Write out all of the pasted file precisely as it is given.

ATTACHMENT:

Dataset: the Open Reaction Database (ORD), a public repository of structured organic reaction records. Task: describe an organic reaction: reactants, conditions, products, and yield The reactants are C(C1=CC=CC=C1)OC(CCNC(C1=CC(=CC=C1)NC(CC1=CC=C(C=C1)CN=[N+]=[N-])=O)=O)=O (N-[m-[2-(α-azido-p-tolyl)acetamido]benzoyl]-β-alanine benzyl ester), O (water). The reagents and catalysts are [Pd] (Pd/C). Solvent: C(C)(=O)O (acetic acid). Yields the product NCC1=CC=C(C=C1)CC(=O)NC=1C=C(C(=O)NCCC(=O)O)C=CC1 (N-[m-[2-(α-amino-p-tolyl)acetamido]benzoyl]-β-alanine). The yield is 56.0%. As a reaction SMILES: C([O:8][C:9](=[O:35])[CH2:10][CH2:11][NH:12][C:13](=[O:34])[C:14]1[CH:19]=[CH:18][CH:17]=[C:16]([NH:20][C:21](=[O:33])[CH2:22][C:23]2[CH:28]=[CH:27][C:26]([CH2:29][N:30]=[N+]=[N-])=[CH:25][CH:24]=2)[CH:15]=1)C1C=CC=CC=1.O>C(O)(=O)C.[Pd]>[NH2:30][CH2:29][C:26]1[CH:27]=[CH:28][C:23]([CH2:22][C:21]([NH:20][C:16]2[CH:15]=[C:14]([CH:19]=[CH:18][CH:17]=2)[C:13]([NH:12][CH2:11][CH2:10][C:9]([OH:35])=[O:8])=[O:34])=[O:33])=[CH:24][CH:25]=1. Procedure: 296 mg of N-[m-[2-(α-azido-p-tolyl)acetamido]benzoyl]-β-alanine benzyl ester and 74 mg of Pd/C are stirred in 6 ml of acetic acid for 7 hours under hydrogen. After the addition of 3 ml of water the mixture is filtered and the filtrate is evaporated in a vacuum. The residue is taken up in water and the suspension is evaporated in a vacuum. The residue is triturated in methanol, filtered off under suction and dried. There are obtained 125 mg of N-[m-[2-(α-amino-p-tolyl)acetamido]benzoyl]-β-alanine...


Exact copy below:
Dataset: the Open Reaction Database (ORD), a public repository of structured organic reaction records. Task: describe an organic reaction: reactants, conditions, products, and yield The reactants are C(C1=CC=CC=C1)OC(CCNC(C1=CC(=CC=C1)NC(CC1=CC=C(C=C1)CN=[N+]=[N-])=O)=O)=O (N-[m-[2-(α-azido-p-tolyl)acetamido]benzoyl]-β-alanine benzyl ester), O (water). The reagents and catalysts are [Pd] (Pd/C). Solvent: C(C)(=O)O (acetic acid). Yields the product NCC1=CC=C(C=C1)CC(=O)NC=1C=C(C(=O)NCCC(=O)O)C=CC1 (N-[m-[2-(α-amino-p-tolyl)acetamido]benzoyl]-β-alanine). The yield is 56.0%. As a reaction SMILES: C([O:8][C:9](=[O:35])[CH2:10][CH2:11][NH:12][C:13](=[O:34])[C:14]1[CH:19]=[CH:18][CH:17]=[C:16]([NH:20][C:21](=[O:33])[CH2:22][C:23]2[CH:28]=[CH:27][C:26]([CH2:29][N:30]=[N+]=[N-])=[CH:25][CH:24]=2)[CH:15]=1)C1C=CC=CC=1.O>C(O)(=O)C.[Pd]>[NH2:30][CH2:29][C:26]1[CH:27]=[CH:28][C:23]([CH2:22][C:21]([NH:20][C:16]2[CH:15]=[C:14]([CH:19]=[CH:18][CH:17]=2)[C:13]([NH:12][CH2:11][CH2:10][C:9]([OH:35])=[O:8])=[O:34])=[O:33])=[CH:24][CH:25]=1. Procedure: 296 mg of N-[m-[2-(α-azido-p-tolyl)acetamido]benzoyl]-β-alanine benzyl ester and 74 mg of Pd/C are stirred in 6 ml of acetic acid for 7 hours under hydrogen. After the addition of 3 ml of water the mixture is filtered and the filtrate is evaporated in a vacuum. The residue is taken up in water and the suspension is evaporated in a vacuum. The residue is triturated in methanol, filtered off under suction and dried. There are obtained 125 mg of N-[m-[2-(α-amino-p-tolyl)acetamido]benzoyl]-β-alanine...